International Food Bloggers Conference in New Orleans

Last week, I left the Houston heat behind and embraced the 98 degree heat in the beautiful French Quarter. Although I made time to walk down Bourbon Street, gawk at all the "special" people who were letting it all hang out and giggle at all the drunken fools, I was in New Orleans on business. Sorta.

As a wannabe food blogger, I couldn't pass the chance to take advantage of the conference organized by Foodista and Zephyr Adventures. The Hotel Monteleone served as our headquarters for the weekend; if you have to be stuck indoors while in NoLa, this is a great option. The agenda promised a focus on food, writing and technology. The fact that there was a lot of booze offered throughout two and half days, sealed the deal.

The topics were as interesting as I had hoped. I particularly enjoyed the food styling and photography session presented by Andrew Scrivani -- you may have seen his work in the New York Times Dining section.

Although I had hoped for a hands-on session, it was still a joy listening to how he overcame photographic challenges. He shared great advice, but the two comments that have been seared into my memory are: "IRON YOUR LINENS, PEOPLE! Bad food blogger!" and "...I have seen many pictures out there; some are good to great and others are bad to abominable." Here's hoping he didn't mean my pictures. Day one ended with some food and wine pairings and a pub crawl. Fun!

On Saturday, I spent my morning hearing about SEO, brand marketing and how to trick Google into finding my blog. This session was one of the driving forces for me. There was a lot of information flying around that room. I walked away understanding why I need to work on these skills -- now I need to figure out how the hell to do it.

Geoff Allen, founder and CEO of Ziplist, an online grocery list and recipe search platform, was one of the panelists. He opened with "content is queen, but structure is king," then explained how to properly structure posts to ensure they are search engine friendly. This presentation was followed by a VP from a prestigious PR firm who started her presentation by stating she didn't really read food blogs...crickets.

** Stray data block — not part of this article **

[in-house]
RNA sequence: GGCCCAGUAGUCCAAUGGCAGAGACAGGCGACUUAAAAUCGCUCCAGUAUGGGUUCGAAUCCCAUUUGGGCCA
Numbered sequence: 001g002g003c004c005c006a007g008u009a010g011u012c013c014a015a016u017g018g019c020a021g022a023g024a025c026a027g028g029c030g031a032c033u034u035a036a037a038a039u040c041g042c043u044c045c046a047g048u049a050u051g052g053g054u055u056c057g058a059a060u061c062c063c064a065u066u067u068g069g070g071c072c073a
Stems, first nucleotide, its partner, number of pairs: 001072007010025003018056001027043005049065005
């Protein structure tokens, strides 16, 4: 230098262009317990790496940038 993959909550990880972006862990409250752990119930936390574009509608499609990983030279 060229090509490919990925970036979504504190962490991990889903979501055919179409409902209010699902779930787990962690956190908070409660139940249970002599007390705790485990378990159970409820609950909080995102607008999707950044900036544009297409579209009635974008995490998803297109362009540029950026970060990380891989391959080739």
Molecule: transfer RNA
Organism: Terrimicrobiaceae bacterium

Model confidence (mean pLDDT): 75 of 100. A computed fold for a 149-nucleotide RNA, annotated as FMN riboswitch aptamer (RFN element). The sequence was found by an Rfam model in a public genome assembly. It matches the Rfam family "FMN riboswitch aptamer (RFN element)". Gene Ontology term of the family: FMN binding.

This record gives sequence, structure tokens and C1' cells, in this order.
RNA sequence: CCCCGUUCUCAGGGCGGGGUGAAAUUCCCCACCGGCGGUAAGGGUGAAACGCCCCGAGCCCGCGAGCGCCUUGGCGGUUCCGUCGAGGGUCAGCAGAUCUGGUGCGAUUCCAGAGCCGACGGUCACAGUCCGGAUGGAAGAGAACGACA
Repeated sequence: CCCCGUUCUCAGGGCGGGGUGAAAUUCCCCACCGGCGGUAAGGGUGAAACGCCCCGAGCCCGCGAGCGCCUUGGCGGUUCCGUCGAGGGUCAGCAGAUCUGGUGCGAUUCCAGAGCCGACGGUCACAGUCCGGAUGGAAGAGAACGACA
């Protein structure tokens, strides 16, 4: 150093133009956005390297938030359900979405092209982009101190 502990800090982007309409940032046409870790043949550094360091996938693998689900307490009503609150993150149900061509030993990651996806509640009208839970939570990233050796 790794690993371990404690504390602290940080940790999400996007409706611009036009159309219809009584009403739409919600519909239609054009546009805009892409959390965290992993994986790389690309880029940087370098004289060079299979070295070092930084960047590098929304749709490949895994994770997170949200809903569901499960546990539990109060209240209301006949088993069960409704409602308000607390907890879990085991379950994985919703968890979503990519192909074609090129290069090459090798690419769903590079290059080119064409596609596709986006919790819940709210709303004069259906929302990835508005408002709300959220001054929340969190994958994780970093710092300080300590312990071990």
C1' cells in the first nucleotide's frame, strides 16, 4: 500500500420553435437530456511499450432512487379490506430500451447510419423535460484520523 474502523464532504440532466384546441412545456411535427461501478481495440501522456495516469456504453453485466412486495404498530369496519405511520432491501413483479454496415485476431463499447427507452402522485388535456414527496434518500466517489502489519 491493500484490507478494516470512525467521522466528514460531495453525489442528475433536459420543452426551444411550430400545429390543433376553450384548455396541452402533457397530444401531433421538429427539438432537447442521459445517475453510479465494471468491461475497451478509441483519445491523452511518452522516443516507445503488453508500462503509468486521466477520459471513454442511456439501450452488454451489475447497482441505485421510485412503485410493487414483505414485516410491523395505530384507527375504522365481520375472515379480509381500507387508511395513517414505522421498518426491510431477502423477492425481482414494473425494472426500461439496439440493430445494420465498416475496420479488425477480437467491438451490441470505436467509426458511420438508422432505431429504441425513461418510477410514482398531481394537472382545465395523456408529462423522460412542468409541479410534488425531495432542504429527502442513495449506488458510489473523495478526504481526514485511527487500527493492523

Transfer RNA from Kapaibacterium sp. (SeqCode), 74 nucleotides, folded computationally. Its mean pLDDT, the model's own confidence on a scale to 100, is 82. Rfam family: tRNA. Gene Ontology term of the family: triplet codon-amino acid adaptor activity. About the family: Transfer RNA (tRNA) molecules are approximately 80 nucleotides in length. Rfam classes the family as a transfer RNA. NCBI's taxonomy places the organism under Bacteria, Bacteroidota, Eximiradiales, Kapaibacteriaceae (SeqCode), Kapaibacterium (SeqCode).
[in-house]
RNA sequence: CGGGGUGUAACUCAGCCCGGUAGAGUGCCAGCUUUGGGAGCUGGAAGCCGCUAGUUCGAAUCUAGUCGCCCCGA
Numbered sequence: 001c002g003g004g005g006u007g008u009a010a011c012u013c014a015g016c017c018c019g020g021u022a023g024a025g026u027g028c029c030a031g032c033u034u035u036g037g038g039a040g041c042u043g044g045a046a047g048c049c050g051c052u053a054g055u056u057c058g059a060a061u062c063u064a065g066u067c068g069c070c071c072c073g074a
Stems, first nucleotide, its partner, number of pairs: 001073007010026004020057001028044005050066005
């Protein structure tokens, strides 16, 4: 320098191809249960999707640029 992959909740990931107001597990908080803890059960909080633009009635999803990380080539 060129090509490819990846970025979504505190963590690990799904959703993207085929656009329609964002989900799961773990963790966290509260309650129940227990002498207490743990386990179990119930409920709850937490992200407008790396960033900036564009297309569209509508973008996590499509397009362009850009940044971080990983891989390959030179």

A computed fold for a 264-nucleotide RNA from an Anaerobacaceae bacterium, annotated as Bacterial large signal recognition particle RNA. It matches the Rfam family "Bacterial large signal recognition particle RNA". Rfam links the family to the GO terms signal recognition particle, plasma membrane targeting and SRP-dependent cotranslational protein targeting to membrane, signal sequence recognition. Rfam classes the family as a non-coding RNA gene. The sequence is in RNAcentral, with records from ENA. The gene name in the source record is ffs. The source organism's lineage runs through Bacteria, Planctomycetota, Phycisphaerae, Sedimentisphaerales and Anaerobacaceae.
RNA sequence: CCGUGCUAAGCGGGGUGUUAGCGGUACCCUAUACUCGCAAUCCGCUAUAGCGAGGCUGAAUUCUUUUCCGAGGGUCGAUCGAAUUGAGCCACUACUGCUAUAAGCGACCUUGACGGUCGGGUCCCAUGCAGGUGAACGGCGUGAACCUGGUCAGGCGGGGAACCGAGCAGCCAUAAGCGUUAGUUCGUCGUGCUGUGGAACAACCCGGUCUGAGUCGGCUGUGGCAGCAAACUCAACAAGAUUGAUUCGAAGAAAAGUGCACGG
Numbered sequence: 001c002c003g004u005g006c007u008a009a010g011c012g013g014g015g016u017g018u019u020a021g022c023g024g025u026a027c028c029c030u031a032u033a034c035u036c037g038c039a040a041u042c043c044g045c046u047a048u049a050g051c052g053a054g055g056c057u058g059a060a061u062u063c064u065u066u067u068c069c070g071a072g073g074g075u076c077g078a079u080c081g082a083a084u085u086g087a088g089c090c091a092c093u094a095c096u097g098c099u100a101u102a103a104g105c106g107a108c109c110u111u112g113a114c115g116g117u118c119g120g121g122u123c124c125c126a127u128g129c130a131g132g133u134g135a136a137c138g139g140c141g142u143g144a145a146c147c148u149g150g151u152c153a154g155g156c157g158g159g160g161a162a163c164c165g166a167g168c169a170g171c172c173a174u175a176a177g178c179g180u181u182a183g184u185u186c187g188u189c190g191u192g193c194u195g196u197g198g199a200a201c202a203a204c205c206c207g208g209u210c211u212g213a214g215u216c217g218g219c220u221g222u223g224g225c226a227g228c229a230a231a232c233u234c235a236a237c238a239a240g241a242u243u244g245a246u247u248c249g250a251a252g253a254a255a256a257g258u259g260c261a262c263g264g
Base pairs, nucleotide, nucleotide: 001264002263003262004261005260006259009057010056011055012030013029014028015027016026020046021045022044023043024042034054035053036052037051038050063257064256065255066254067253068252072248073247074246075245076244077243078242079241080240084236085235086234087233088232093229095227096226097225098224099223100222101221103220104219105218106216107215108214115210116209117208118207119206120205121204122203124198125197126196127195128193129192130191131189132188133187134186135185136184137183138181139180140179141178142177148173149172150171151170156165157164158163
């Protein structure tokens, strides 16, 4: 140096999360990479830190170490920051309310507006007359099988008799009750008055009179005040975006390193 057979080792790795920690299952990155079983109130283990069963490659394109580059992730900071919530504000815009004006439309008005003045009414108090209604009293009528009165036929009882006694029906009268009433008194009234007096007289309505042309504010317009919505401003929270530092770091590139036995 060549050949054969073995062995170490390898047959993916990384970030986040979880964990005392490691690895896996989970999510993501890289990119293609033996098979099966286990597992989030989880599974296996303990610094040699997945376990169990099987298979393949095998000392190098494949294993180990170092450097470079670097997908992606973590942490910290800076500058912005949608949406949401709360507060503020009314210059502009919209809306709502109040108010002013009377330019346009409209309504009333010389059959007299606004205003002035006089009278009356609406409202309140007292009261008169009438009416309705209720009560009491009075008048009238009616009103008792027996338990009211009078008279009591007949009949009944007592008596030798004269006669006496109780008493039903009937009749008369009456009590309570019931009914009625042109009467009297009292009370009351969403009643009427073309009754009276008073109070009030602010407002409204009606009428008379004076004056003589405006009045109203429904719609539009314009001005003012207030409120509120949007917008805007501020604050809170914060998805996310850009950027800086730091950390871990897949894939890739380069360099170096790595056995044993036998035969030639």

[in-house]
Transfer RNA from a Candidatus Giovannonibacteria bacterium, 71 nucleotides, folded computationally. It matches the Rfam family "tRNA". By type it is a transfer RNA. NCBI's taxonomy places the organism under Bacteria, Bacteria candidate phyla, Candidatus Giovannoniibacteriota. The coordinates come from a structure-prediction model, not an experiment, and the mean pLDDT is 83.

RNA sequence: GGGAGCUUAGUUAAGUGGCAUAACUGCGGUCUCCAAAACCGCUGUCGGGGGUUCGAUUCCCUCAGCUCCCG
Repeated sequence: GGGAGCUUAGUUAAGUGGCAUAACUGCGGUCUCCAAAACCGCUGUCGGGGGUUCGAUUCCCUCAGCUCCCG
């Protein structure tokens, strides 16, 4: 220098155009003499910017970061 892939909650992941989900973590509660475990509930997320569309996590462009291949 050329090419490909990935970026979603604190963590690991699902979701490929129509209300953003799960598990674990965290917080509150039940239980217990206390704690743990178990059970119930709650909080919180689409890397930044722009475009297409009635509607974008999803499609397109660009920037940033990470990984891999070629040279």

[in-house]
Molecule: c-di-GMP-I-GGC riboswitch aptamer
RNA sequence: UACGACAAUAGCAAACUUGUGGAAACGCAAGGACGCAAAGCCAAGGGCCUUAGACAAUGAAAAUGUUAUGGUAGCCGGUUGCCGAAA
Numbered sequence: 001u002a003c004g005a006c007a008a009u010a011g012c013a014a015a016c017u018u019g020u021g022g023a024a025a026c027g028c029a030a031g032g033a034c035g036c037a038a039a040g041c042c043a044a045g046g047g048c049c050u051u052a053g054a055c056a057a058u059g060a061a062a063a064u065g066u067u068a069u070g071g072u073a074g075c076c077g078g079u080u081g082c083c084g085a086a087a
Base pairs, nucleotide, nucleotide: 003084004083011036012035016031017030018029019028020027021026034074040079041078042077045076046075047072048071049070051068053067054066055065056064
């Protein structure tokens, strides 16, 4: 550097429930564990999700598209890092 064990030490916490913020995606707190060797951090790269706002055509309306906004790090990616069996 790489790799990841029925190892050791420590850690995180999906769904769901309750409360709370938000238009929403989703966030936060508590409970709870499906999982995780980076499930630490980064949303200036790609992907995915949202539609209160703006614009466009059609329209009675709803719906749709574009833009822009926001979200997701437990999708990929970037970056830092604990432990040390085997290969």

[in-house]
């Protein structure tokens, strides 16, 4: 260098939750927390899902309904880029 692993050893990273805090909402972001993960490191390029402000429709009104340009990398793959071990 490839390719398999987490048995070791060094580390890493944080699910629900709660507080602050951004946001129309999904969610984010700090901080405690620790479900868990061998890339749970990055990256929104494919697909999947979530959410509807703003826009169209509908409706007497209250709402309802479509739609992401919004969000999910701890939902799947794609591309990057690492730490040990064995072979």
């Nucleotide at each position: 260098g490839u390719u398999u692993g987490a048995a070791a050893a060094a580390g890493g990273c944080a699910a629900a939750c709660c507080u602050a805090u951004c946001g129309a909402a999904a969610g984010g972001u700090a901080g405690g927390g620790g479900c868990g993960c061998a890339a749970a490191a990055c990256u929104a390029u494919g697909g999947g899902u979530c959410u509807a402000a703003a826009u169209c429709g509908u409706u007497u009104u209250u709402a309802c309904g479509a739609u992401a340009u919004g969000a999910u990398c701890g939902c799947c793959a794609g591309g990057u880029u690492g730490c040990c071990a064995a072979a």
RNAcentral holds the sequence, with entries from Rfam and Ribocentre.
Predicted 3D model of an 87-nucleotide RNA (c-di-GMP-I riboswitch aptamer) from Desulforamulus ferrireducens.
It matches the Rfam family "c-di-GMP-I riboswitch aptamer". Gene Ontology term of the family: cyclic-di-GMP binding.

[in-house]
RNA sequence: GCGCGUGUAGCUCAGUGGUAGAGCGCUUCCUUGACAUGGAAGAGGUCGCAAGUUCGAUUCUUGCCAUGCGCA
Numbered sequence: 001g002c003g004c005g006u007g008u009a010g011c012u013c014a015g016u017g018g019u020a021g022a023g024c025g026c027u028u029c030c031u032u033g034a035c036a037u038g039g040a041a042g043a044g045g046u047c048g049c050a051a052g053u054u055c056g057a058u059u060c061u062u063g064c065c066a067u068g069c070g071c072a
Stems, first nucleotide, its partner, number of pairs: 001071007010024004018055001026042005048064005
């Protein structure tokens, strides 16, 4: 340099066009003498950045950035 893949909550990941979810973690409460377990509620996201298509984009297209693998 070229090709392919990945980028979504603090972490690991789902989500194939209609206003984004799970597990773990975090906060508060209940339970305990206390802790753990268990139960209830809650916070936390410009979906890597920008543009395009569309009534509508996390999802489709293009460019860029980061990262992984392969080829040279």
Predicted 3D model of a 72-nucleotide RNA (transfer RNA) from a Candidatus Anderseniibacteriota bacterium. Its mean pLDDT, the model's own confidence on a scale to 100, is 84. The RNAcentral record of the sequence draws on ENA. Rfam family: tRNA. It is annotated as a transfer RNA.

Chef John Besh was the keynote speaker after Saturday's dinner; I had no idea he was a Marine, somehow he seems super-sexy now. His studliness aside, he shared stories about cooking giant pots of food, including red beans and rice, then taking it around the city to feed those who had lost nearly everything. He recalled offering a bowl to a young man who took one taste, looked Besh in the eyes and proclaimed "this ain't better than my mamma's." That's when he knew New Orleans would be fine and back. He has busied himself opening restaurant after restaurant, making use of buildings whose tenants did not return. He is also offering scholarships so local youths may attend the French Culinary Institute in NYC.

When asked which was the proper way to make gumbo, with or without tomatoes, he simply said, "whichever way yo mamma makes it." He seems like a swell guy, I'm sure his mamma is proud. As for me, I made new friends, ate some great food and even learned a thing or two.

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